You can change the subject to lit-er-all-y anything other than diet and weight talk. Go into holiday gatherings with a couple of these in your back pocket in case you want to use them.

Graphic with quote: "You can change the subject to lit-er-all-y anything other than diet and weight talk. Go into holiday gatherings with a couple of subject changers in your back pocket in case you want to use them."

3. Set a boundary.

This one requires more energy and mental bandwidth because depending on the person you might be met with defensiveness or you may need to maintain the boundary over and over.

There’s an acronym that comes from dialectical behavioral therapy (DBT) that I like to reference when it comes to setting boundaries – DEAR MAN.

D: Describe the current situation, if necessary.

E: Express your feelings or opinions on the situation.

A: Assert yourself by asking for what you want or saying no clearly.

R: Reinforce the person ahead of time by explaining the positive effects of getting what you want or need. 

(this second half is used more so after you’ve stated the boundary)

M: Mindful – keep focus on your objectives.

A: Appear confident – keep effective and confident. Use confident voice tone and physical manner. Make good eye contact.

N: Negotiate – be willing to give to get. Offer and ask for alternative solutions. Reduce your request. Focus on what will work.

Graphic with quote: "Use the acronym DEAR MAN to set boundaries" and listing acronym components

Using this acronym, here’s what a couple of boundaries might sound like:

Aunt Phoebe, you’re talking about how bad you are for eating dessert and it makes me feel like I can’t enjoy my slice of pie. I’d like you to stop talking about foods as good or bad around me so that I can be present while I eat and enjoy the company of our family.

Uncle Bob, you keep talking about how you need to lose X lbs and it makes me feel bad about my weight. I would be very grateful if you could refrain from talking about your weight and body size at the dinner table.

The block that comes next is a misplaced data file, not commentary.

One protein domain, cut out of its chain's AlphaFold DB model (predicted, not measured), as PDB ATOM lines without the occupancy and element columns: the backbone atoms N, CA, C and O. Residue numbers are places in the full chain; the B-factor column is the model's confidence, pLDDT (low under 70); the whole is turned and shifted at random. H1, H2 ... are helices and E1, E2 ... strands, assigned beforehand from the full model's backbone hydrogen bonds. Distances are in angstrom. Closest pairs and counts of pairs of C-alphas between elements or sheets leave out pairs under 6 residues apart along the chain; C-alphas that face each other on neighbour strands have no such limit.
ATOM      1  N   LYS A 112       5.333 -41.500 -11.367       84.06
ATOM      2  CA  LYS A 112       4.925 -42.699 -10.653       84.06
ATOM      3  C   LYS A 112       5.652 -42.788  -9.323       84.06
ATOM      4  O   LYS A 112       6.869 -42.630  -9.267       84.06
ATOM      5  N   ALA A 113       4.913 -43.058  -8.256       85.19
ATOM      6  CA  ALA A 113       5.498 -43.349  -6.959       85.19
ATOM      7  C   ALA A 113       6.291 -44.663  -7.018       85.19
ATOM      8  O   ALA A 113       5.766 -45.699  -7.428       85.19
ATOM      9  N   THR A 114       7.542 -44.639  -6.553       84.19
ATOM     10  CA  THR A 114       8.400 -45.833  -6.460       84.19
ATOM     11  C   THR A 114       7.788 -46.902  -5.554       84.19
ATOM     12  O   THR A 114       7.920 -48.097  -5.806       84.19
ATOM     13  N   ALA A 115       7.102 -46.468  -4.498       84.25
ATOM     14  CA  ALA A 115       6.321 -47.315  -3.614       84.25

If you’re being met with deflection or resistance, using MAN, you might need to say things like:

I’d be happy to talk about (deflection) another time but right now I’d like to stay with the issue I brought up.

What do you suggest then?

And if someone isn’t able to respect your boundary (which unfortunately happens sometimes – usually with the people that need the boundaries the most), then you can work on other skill sets like distress tolerance, radical acceptance, resilience, and emotional regulation.

Boundary setting isn’t easy but it can be very effective to use in relationships. I love the quote by Prentis Hemphil, “a boundary is the distance in which I can love you and me simultaneously.”

Remember that there is no right or wrong answer for how to navigate diet talk – you may use all three of these suggestions but at different times and with different people. Always check-in with yourself first before responding so that you can navigate in a way that honors your bandwidth and capacity.

No matter which option you choose, shower yourself with self-compassion. It’s hard to navigate your own relationship with food and body around the holidays even without the uptick in volume on diet talk. Treat yourself kindly. Remind yourself you are not alone in navigating this.

What else would you add to this list? Tell me in the comments below!

Graphic listing 3 ways to navigate diet talk around the holidays

For more intuitive eating inspiration, check out the posts below:

5 Tips for Staying Well Nourished This Holiday Season

3 Ways to Navigate When Clothes Don’t Fit You (without another diet!)

5 Tips to Cope with a Bad Body Image Day

The Last Supper Syndrome

3 Ways to Foster a Healthy Relationship with Candy